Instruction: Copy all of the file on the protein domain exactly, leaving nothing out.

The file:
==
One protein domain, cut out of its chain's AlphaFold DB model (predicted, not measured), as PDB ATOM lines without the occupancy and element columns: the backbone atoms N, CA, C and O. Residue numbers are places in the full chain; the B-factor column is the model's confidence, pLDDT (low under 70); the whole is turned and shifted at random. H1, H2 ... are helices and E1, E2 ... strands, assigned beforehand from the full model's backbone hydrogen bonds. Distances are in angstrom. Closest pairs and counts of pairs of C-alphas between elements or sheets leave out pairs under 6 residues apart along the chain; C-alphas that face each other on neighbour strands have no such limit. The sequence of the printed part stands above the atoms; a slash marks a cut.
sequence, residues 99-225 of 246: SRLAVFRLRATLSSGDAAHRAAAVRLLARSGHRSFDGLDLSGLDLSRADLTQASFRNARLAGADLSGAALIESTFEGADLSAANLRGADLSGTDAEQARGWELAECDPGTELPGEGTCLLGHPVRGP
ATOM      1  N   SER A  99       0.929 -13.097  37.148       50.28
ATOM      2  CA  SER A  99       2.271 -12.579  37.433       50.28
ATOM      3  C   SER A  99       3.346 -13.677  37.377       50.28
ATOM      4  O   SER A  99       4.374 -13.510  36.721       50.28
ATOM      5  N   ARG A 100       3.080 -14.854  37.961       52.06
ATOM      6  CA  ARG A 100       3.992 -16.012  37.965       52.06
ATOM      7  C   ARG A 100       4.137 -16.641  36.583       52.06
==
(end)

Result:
One protein domain, cut out of its chain's AlphaFold DB model (predicted, not measured), as PDB ATOM lines without the occupancy and element columns: the backbone atoms N, CA, C and O. Residue numbers are places in the full chain; the B-factor column is the model's confidence, pLDDT (low under 70); the whole is turned and shifted at random. H1, H2 ... are helices and E1, E2 ... strands, assigned beforehand from the full model's backbone hydrogen bonds. Distances are in angstrom. Closest pairs and counts of pairs of C-alphas between elements or sheets leave out pairs under 6 residues apart along the chain; C-alphas that face each other on neighbour strands have no such limit. The sequence of the printed part stands above the atoms; a slash marks a cut.
sequence, residues 99-225 of 246: SRLAVFRLRATLSSGDAAHRAAAVRLLARSGHRSFDGLDLSGLDLSRADLTQASFRNARLAGADLSGAALIESTFEGADLSAANLRGADLSGTDAEQARGWELAECDPGTELPGEGTCLLGHPVRGP
ATOM      1  N   SER A  99       0.929 -13.097  37.148       50.28
ATOM      2  CA  SER A  99       2.271 -12.579  37.433       50.28
ATOM      3  C   SER A  99       3.346 -13.677  37.377       50.28
ATOM      4  O   SER A  99       4.374 -13.510  36.721       50.28
ATOM      5  N   ARG A 100       3.080 -14.854  37.961       52.06
ATOM      6  CA  ARG A 100       3.992 -16.012  37.965       52.06
ATOM      7  C   ARG A 100       4.137 -16.641  36.583       52.06